“A Week is a Long time in Politics”

Dr Asangba Tzudir 

With ULB election voting day barely a week away, the local election flavor smells ripe with 523 contestants in the fray. However, as former British Prime Minister Harold Wilson said, “A week is a long time in politics’, while referring to the fact that political success and failure were never far apart, tables may turn in a week’s time which could make all the difference either way. In fact, 64 contestants have already been elected unopposed.  

To say that “a week is a long time in politics,” also raises the question of the ‘language of politics’ that is applied in the propagation of a political narrative. In the domain of politics, terms which are closely related to politics are politician, political and politicize.

Looking at the word Politician, few words in English carry such negative connotations as the word ‘politician’. A denotative definition of the word ‘politician’ is something like ‘a person who is practically engaged in running a country, district or town’ but the connotations surrounding the word ‘politician’ are nearly always negative, often strongly so. Brewer’s Dictionary of Politics describes a politician as, “a practitioner of the art of politics, essential to the working of human society but frequently despised by those outside the political arena, indeed a word that also finds connected with the term abuse.

While a ‘practitioner’ of something carries connotations of professionalism, and describing politics essentially as an art also places the politician in a good light, which also implies someone who is doing for the good of the people in the ‘society’. However, politicians are frequently despised, and considering the fact that “a week is a long time in politics” and which is better known to the politicians themselves, and that the despisers are mostly outside the arena of politics, it then calls to question the despisers qualification to talk the truth about politics, that only politicians really know the truth about what they do? Whatever the connotation and the denotation be, history attests to the fact that the term cannot be stigmatized because of those politicians who has achieved and attained universal popularity and acceptance as a statesman who places the nation first.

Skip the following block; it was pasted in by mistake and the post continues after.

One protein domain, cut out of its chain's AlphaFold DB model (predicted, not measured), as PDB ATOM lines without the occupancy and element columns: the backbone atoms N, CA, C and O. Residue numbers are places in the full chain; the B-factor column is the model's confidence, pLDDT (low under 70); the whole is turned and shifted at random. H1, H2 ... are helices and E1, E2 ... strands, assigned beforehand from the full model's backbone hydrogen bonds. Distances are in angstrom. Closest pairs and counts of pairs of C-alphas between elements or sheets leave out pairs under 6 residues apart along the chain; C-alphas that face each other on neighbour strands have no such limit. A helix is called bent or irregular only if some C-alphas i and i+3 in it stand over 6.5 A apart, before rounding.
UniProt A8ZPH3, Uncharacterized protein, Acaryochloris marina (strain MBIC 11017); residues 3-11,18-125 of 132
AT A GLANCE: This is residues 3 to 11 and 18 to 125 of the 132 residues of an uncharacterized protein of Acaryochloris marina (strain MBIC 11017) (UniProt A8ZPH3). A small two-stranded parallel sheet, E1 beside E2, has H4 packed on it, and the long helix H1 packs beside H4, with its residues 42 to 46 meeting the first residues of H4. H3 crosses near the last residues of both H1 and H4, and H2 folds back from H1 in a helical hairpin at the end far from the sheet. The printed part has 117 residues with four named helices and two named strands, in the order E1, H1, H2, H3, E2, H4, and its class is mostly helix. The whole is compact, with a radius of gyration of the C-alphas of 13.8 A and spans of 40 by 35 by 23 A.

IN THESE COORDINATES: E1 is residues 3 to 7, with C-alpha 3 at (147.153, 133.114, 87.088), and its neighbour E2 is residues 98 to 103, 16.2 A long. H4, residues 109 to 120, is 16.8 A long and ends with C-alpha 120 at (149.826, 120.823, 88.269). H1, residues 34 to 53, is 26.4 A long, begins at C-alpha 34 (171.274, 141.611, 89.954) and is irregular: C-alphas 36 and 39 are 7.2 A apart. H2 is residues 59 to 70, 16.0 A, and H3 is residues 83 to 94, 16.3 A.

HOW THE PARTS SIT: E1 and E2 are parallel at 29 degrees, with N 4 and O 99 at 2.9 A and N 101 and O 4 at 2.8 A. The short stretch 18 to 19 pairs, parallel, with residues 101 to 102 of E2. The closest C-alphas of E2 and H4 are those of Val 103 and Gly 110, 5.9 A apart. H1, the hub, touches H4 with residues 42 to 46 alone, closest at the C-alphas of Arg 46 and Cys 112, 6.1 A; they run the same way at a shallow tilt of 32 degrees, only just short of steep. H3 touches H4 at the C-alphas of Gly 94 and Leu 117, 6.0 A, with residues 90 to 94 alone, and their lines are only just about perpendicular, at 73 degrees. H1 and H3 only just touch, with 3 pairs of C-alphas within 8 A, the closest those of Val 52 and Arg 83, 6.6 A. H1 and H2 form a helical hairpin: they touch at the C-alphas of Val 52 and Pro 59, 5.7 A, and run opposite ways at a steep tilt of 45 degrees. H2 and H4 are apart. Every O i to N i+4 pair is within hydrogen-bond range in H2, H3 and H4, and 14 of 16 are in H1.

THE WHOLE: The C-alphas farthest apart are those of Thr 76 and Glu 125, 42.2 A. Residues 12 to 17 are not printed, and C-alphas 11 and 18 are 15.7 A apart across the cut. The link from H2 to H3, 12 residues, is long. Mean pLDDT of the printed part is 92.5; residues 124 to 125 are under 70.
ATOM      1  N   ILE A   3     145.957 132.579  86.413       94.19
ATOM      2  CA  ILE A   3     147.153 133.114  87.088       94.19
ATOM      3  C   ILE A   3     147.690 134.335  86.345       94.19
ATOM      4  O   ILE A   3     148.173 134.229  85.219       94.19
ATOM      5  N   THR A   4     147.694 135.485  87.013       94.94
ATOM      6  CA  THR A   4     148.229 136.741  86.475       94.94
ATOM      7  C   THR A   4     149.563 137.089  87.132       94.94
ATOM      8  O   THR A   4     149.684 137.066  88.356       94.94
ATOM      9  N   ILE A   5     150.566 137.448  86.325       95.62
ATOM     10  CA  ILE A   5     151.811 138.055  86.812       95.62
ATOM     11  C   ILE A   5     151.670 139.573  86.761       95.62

The term ‘political’ has its roots in the form ‘politic’ which comes originally from classical Greek, meaning ‘city’, ‘citizen’, ‘civic’. However in contrast, Greek philosophers like Plato described politics as ‘nothing but corruption’. While the original sense of the term, of being ‘concerned with people and the lives they lead in organized communities’, was reflected by George Orwell, yet he too viewed politics negatively saying that, “politics itself is a mass of lies, evasions, folly, hatred and schizophrenia.”

The understanding that the Politics broadly referred to the people and the lives they lead rather than party politics and its associated battleground of politics gained prominence in the 1960s. It saw Feminists engaged in positive moves wherein, themed on sexual politics they argued for the need to examine culture, human behavior including the use of language, and accordingly change. As such the feminist’s agenda of politics went beyond the election of a government or voting for representatives. 

Now, looking at the context of politics today, the application of politics is tilted more towards party ‘politiking’ rather than people centric ‘politics of policies’. That, the understanding and context of politics continues to lie at a threshold, and in context the code of the ULB politics, like in all spheres of social activity, is also caught at the same threshold. And the present ULB election has also created a battleground because of its unnecessary contest within party color.  This has only renewed a language of politics within the battleground of party politics. It is interesting to cite an instance of such a language of politics applied in the present ULB election campaign: “Ruling government kon ase? It does not matter who wins or lose. Rule tu kon kuribo, NDPP kuribo. In Dimapur-III, there is no space for Non-NDPP members… and I cannot be a team with those who are not part of the party I represent.” This is cited, in no way as a sort of condemnation, but very ironically, that is the kind of narrative in which the very language of politics is built upon, reinforced and normalized today. 

Sadly, the language of politics rather finds devoid of welfare policies at the grassroots. While ULB elections have actually presented a window opportunity to address issues of planning and development and for people’s welfare, it will be a lost opportunity if it operates within party color and which party is ruling in the state. 

In praxis, knowing the fact that the idea of politics lies at a threshold between one that refers broadly to people’s welfare and the lives they lead as a community of people, and one that is narrowed to conventional party politics, the general public therefore should know when governments or those in the ‘political’ should be merited through its allegiance, and when they should be denied.

(Dr Asangba Tzudir writes guest editorial for the Morung Express. Comments can be emailed to asangtz@gmail.com)